Terentii Andria 62-73

Pacifica

grammaticissima
Staff member
Hello everyone,

Together with Matthaeus we're translating that piece for fun and as an exercise, each one doing a few lines in turn and then each one correcting/advising each other, and we decided to post it bit by bit to see if anyone had any criticism/advice. So here's my bit just right after the one Matthaeus posted sooner today (I've got doubts about the bolded part and Matthaeus too):

SI. sic vita erat: facile omnis perferre ac pati;
cum quibus erat quomque una is sese dedere,
<eo>rum obsequi studiis, adversus nemini,
numquam praeponens se illis; ita ut facillume 65
sine invidia laudem invenias et amicos pares.
SO. sapienter vitam instituit; namque hoc tempore
obsequium amicos, veritas odium parit.
SI. interea mulier quaedam abhinc triennium
ex Andro commigravit huc viciniae, 70
inopia et cognatorum neglegentia
coacta, egregia forma atque aetate integra.
SO. ei, vereor nequid Andria adportet mali!

SI. Thus was his life: he easily tolerated and put up with everyone, to those with whom he was and when he was together with them, he devoted himself, he always complied with their desires, he was opposed to no one, never putting himself before them; in a way that you would most easily find equally praise without envy and friends.
SO. He organized his life wisely; for these days, compliance procures you friends, truth hatred.
SI. Then, three years ago, some woman from Andros, of splendid good looks and youthful, compelled by poverty and negligence from her family, moved to this neighborhood.
SO. Ay, I fear the woman of Andros bring something bad!
 

Matthaeus

Vemortuicida strenuus
How do you account for interea and triennium in the same verse, two words denoting time. Should one just ignore the former to smooth over the translation a bit?
 

Pacifica

grammaticissima
Staff member
I changed it to "then" because "meanwhile" really looked too weird. I did the same in the last bit I translated.
 

Matthaeus

Vemortuicida strenuus
I changed it to "then" because "meanwhile" really looked too weird. I did the same in the last bit I translated.
I know, I know ... just wondering how a Roman mind would have comprehended that.
 

Pacifica

grammaticissima
Staff member
I'm not sure, but it seems to make some kind of sense... Interea, lit. "among those things", so while his son was living his life as he described, in the middle of all that, the woman turned up.
 

LCF

a.k.a. Lucifer
he is telling the story, so interea just puts you back into that times-space of the story. An interjection if you will.

"And in the mean time, maybe like 3 years ago, a woman moved here etc...",
 

LCF

a.k.a. Lucifer
I'll join you guys and will try to make a simple version of the play so that those who just started learning can follow you along.

1-73

Terentii Andria - Simpliciter Illustrata [Gradus Primus] (ut tirones sequi possint).

Simo: Vos, abite! Sed tu Sosia, mane!. Tibi volo aliquid narrare.
Sosia: Quid est?
Simo: Hae nuptiae verae non sunt.
Sosia: Cur simulas igitur?
Simo: Omnia tibi a principio narrabo: de ephebo isto, et de eius vita,
et quid velim te facere.
Sosia: Bene. Tibi ausculto.
Simo: Puer iste, mediocriter vitam agebat. Semper probus erat. Tamen, abhinc tres annos, mulier quaedam ex Andro huc commigravit. Pulchra erat illa.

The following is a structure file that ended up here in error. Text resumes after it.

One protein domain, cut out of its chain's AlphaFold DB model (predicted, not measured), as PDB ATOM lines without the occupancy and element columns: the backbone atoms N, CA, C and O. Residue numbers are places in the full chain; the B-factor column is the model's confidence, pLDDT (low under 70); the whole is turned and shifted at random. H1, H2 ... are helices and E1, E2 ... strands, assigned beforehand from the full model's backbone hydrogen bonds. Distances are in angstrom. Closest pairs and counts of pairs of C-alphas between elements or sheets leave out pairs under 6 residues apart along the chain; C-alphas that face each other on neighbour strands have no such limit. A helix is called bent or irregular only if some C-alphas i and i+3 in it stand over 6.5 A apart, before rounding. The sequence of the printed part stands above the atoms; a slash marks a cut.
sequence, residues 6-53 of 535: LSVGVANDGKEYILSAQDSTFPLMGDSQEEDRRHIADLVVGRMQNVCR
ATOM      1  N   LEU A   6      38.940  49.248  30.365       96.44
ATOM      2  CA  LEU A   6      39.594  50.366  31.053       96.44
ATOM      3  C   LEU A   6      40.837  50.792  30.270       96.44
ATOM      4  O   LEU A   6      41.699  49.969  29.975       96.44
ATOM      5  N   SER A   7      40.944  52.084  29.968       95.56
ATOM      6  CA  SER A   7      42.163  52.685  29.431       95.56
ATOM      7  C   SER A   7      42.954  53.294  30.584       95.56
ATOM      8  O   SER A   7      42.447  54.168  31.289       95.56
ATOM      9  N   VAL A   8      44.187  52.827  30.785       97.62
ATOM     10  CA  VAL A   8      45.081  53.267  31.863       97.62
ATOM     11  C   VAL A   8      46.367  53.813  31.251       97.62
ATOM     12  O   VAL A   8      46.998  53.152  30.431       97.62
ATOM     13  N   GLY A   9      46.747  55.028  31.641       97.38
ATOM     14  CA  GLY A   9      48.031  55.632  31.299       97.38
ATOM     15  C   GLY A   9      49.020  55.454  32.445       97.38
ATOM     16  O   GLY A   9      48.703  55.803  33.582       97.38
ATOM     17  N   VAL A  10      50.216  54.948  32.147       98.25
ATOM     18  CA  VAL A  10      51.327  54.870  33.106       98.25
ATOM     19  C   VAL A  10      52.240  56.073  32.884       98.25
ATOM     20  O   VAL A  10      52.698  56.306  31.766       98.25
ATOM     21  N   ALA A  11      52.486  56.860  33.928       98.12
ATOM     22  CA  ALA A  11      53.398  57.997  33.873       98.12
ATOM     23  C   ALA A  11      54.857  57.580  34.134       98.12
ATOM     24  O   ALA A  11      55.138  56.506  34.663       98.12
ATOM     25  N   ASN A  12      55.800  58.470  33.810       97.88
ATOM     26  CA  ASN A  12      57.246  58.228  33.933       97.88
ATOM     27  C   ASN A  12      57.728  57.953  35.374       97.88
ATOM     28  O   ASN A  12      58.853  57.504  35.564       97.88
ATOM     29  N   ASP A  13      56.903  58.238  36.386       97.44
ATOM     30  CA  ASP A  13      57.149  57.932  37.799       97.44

limetrees

Civis Illustris
Lines 62-66
sic vita erat: facile omnis perferre ac pati;
cum quibus erat quomque una is sese dedere,
<eo>rum obsequi studiis, adversus nemini,
numquam praeponens se illis; ita ut facillume
sine invidia laudem invenias et amicos pares

That was his life: easily putting up with everyone,
Joining himself to [sese dedere una (e)is] whomever he was with [cum quibuscumque erat]
Bending himself to their tastes, an enemy to no-one, [you could put “complying with”, just to keep the echo of “obsequi” later on. – Quaestor is right, perhaps (though it might be a bit strong), about “obsequiousness”. If you put “bending himself to everyone’s tastes”, then “obsequiousness” still catches it, I think, and makes a nice joke if Sosia says it in a really serious, thoughtful way.]
Never putting himself before others, the way that one easily finds
Praise without envy, and fitting friends.
[“fitting” as a joke [I think that’s what’s happening], i.e. your friends are wallies who walk all over you; you could even milk this with a long pause before “and fitting friends”, again all said really seriously]

Lines 69-72
interea mulier quaedam abhinc triennium
ex Andro commigravit huc viciniae,
inopia et cognatorum neglegentia
coacta, egregia forma atque aetate integra =
In the meantime, three years ago this woman from Andros moved in, driven by poverty and the neglect of her relatives, but very good looking and young.
[“In the meantime, three years ago ... “ still works in English, i.e. while this was happening, as LCF has it.]

Line 73
ei, vereor nequid Andria adportet mali!

Yikes, I’m afraid that Andros woman is bringing trouble.
 

limetrees

Civis Illustris
Regarding "obsequiousness", the idea is, it seems, that Simo is praising his son, but Sosia turns it another way.
In this sense, it might still be too strong? "Fawning"?
 

Matthaeus

Vemortuicida strenuus
Is 'fawning' less strong of a word than "obsequiousness"?
 

limetrees

Civis Illustris
"Obsequious" is very strong.
"Fawning" is a little more forgivable (at least to my ear), especially in a young person - so one could see how Sosia might get it from what Simo says.
 
Top